What do the following investments have in common?
- Covered calls
- Collateralized mortgage obligations
- Non-traded REITs
- Master limited partnerships
- Variable annuities
- Equity-indexed annuities
- Hedge funds
- Principal protected notes
- Private equity
Here’s the answer: They are all complex investments. As a result, assessing the risks involved with owning these investments can be challenging. They also generate meaningful commissions for the brokers who sell them so enthusiastically.
Brokers benefit from complexity
Brokers love complex investments. They give them the opportunity to demonstrate their “superior” knowledge. They also reinforce the message that you need them to guide you through the intricate world of investing.
Few investors understand complex investments. The securities industry wants to keep it that way. One study concluded that “producers of retail financial products create ignorance by making their prices more complex, thereby gaining market power and the ability to preserve industry profits.” The same study found investors “often make purchases without knowing exactly what they are getting or how much they are paying. In fact, they may also be unaware that they are indeed over-paying.”
The lack of knowledge about complex investments is shrewdly exploited by the securities industry. For instance, some experts believe structured products are almost never suitable for retail investors.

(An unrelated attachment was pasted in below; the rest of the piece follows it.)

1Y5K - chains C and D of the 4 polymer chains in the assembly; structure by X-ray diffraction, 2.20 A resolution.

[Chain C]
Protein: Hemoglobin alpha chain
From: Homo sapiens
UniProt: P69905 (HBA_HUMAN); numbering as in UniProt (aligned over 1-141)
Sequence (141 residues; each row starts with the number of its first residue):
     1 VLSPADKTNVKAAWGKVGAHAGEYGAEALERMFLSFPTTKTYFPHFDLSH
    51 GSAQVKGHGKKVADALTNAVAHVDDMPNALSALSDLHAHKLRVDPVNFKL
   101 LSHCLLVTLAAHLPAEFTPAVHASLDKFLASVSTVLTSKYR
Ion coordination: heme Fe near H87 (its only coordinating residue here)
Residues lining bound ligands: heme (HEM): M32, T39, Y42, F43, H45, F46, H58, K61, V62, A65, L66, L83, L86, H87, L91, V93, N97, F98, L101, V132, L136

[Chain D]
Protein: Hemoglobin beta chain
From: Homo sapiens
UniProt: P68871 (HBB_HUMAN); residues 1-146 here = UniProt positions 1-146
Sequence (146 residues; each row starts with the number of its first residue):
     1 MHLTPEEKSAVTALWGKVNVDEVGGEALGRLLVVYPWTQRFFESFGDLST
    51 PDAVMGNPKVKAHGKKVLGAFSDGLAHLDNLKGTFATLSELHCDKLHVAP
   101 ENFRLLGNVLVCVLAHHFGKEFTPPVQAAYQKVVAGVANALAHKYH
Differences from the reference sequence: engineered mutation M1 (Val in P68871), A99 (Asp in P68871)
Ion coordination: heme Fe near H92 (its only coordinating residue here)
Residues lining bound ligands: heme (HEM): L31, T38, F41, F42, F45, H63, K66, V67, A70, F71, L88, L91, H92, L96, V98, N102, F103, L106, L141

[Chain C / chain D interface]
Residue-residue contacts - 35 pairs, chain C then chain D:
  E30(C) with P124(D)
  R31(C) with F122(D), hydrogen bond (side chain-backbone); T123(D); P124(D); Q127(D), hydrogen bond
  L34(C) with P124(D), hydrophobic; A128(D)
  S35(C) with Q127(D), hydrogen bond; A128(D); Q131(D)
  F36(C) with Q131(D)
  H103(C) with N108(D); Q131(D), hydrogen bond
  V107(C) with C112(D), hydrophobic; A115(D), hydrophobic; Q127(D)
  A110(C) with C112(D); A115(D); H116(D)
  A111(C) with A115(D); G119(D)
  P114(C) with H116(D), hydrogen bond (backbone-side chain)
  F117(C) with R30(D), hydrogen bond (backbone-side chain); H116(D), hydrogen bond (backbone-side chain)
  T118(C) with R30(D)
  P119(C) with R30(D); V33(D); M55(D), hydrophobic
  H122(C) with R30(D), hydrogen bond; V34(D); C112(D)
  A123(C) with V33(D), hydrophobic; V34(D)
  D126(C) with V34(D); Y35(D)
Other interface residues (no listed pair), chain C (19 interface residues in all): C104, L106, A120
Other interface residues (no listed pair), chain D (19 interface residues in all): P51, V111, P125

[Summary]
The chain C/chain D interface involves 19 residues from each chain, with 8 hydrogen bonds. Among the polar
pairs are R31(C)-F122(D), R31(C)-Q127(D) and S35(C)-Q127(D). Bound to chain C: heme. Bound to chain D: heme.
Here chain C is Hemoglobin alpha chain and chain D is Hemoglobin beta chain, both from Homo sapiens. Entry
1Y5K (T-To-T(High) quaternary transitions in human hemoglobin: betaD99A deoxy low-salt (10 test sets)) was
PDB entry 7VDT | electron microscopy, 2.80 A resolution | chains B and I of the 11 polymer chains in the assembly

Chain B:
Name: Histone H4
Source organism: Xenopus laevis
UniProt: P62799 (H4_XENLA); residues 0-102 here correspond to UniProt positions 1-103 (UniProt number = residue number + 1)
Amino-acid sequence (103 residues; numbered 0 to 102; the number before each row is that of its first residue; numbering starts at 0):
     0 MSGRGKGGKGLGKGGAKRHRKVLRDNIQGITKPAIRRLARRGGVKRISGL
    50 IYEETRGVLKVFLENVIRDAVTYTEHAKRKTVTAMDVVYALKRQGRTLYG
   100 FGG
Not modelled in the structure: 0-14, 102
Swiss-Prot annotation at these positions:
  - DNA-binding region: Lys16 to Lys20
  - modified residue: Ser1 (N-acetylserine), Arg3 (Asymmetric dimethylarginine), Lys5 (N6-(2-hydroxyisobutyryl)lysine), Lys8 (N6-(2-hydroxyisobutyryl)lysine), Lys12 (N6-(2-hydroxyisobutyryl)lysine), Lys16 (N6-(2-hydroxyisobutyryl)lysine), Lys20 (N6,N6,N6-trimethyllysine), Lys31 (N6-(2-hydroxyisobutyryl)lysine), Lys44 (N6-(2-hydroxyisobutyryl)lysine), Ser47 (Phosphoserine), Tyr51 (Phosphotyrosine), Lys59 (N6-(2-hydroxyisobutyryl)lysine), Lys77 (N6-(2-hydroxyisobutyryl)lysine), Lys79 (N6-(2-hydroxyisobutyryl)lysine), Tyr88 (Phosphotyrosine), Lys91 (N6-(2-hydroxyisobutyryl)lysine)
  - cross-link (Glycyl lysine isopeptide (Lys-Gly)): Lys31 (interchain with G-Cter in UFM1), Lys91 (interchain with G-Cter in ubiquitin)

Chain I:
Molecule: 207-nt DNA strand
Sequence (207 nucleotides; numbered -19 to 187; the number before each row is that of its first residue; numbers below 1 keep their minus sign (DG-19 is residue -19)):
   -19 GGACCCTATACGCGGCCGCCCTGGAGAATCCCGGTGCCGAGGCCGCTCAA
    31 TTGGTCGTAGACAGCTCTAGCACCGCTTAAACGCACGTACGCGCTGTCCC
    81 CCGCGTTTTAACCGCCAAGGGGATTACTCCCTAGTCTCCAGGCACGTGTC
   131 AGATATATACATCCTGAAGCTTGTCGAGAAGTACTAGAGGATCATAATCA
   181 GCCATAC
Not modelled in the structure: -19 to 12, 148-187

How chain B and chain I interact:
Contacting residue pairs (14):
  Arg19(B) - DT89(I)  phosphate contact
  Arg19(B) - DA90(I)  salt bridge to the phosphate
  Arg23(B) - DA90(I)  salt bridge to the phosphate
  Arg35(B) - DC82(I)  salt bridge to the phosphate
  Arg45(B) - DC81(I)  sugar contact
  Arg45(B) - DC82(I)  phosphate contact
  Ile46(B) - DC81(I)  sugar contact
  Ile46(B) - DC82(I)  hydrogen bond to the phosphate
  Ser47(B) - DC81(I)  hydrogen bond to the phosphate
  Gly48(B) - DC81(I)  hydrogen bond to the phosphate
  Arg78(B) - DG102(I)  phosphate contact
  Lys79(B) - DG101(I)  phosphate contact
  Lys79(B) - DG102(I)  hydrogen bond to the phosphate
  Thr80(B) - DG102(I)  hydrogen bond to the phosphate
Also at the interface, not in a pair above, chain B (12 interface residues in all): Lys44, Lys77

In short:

Opt for simplicity
Intelligent, responsible investing does not have to be complicated. Market returns are yours for the taking (less low management fees). Here’s an example. I’m not suggesting it’s suitable for everyone.
What if you invested all your retirement and non-retirement assets in Vanguard’s LifeStrategy Moderate Growth Fund (VSMGX)? This fund holds 60 percent of its assets in stocks, a portion of which is allocated to international stocks, and 40 percent in bonds. It’s broadly (and globally) diversified. It rebalances automatically, so your risk profile never changes. It has a very low expense ratio (management fee) of 0.14 percent.
Since its inception on Sept. 30, 1994, the fund’s average annual return has been 7.49 percent.
Think about that data. Your account statement would consist of one line item. You could easily determine your return for every quarter and over various periods of time using Vanguard’s website.
There are, of course, other options available for investors who want to customize their portfolio and still keep it simple and understandable. The three index fund portfolio I recommended in The Smartest Investment Book You’ll Ever Read has withstood the test of time. I summarized those recommendations in this blog.
Dealing with pushback
You need to be prepared for pushback from your broker when you discuss the benefits of simplifying your investment life. Remember that brokers thrive on opacity. The less you know, the better it is for them.
Few investors understand their brokerage statements. I believe in some cases they are intentionally formatted to make it difficult or impossible to elicit critical information. Here are some questions to ask your broker:
- Since the beginning of my relationship with you, what has been my annualized return, net of commissions and other fees?
- How much risk am I taking in my portfolio?
- How much have you earned from my portfolio since you started managing it?
- Because I can easily and inexpensively capture the returns of the global marketplace using low-cost index funds, shouldn’t you be compensated only if my risk-adjusted returns are in excess of those returns?
You are unlikely to get straight answers.
In investing, complexity is the devil.
This commentary originally appeared May 10 on HuffingtonPost.com
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